Jimenez, who landed his 19th tour title when he won last week's Hong Kong Open, has been the Andalucia Open's tournament promoter since 2007.
The event is not listed on the schedule for 2013 but the 48-year-old told Reuters in an interview in Dubai that he was doing everything he could to keep it going and was getting no support from Spanish federation chief Gonzaga Escauriaza.
"I haven't had any help at all from the federation," said Jimenez after carding a one-under-par 71 for a two-under tally of 142 at the DP World Tour Championship.
"I ask him every year for help and he always says he can't. The Spanish federation don't try at all to help with my tournament."
Spain hosted seven tournaments two years ago and was considered the jewel in the European Tour crown.
However, the economic crisis in the Iberian nation has had a profound effect on top-level golf with sponsors disappearing and prize funds being withdrawn.
The Andalucia Open, Mallorca Open, Castello Masters in Valencia, Madrid Masters and Andalucia Masters have all fallen by the wayside while the World Match Play will shift to Bulgaria next year - leaving the Spanish Open to fly the flag on its own in April.
"The thing that offends me is I don't get enough from the administration to help me with my tournament," added Jimenez, one of the tour's great characters who is a lover of fine wines and enjoys puffing on a Havana cigar on the course.
"I understand we are having a hard time in Spain but I'm trying to do something for the players, something for the tour, and I need some support.
"My tournament has cost me a huge amount of money over the years but I want to be very clear that I haven't received any help from the federation. I asked him (Ezcauriaza) and he said 'no'."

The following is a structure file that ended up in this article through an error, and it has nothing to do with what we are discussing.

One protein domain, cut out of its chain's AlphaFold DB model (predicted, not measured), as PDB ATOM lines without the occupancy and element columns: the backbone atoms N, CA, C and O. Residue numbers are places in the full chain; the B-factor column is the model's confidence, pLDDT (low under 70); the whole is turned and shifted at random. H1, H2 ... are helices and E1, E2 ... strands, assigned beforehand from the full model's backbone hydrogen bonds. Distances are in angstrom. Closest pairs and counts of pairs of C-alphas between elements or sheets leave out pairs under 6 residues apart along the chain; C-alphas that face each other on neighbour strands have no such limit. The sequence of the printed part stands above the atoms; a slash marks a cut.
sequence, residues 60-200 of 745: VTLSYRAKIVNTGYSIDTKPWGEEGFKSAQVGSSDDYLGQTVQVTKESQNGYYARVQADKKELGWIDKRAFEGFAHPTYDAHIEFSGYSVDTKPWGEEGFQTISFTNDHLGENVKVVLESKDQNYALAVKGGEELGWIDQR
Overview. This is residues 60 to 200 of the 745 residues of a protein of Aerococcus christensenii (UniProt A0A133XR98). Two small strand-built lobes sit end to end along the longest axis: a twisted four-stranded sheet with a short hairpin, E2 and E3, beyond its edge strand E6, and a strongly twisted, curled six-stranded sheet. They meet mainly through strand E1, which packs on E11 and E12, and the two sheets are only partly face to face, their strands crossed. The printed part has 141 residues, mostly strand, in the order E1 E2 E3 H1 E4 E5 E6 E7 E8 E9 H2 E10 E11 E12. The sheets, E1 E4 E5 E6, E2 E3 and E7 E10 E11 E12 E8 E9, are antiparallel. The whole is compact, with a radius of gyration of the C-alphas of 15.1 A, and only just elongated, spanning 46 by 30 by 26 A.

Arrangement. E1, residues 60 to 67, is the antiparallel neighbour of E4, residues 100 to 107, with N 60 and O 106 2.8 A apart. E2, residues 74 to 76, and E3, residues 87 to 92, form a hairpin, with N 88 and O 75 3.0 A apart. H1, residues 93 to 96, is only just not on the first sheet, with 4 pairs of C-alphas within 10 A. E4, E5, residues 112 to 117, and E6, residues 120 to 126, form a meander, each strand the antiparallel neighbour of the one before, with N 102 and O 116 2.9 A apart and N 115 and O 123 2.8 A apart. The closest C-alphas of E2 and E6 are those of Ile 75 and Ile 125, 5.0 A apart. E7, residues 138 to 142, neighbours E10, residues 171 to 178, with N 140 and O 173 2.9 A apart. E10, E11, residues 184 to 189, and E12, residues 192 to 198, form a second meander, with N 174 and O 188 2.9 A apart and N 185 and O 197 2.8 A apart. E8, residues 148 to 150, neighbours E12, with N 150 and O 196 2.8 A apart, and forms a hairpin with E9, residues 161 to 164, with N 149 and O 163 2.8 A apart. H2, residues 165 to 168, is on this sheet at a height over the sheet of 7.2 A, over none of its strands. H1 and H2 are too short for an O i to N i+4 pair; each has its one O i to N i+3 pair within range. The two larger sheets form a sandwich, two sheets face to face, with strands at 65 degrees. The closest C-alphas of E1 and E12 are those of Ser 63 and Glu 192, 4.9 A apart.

World number 59 Jimenez, who became the oldest player to win on the tour when he lifted the Hong Kong Open trophy aloft on Sunday, said he was still hopeful of bringing the Andalucia Open back to life.
"I'm trying to put the tournament on," he explained. "If I get the money I will put it on, if I don't get the money I can't put it on - it's impossible.
"I've got confidence that I will get some sponsorship. I'm not sure I will get enough but I will try."
In Jimenez's opinion the best way to get out of a recession is to invest.
"We have problems in European golf at the moment, there are less tournaments held on the continent every year, not just in Spain," he said.
"Every community wants to improve itself and it is sad when you start cutting and rationalising money. When you start to cut investments people suffer.
"It doesn't matter whether it's golf or something else, when you are in the mood to cut money from things you are cutting jobs and everything," added Jimenez, one of Jose Maria Olazabal's assistant captains at the Ryder Cup in September.
"We are going through a bad recession in Spain but the less you invest the more recession you will have - simple. You need to spend money."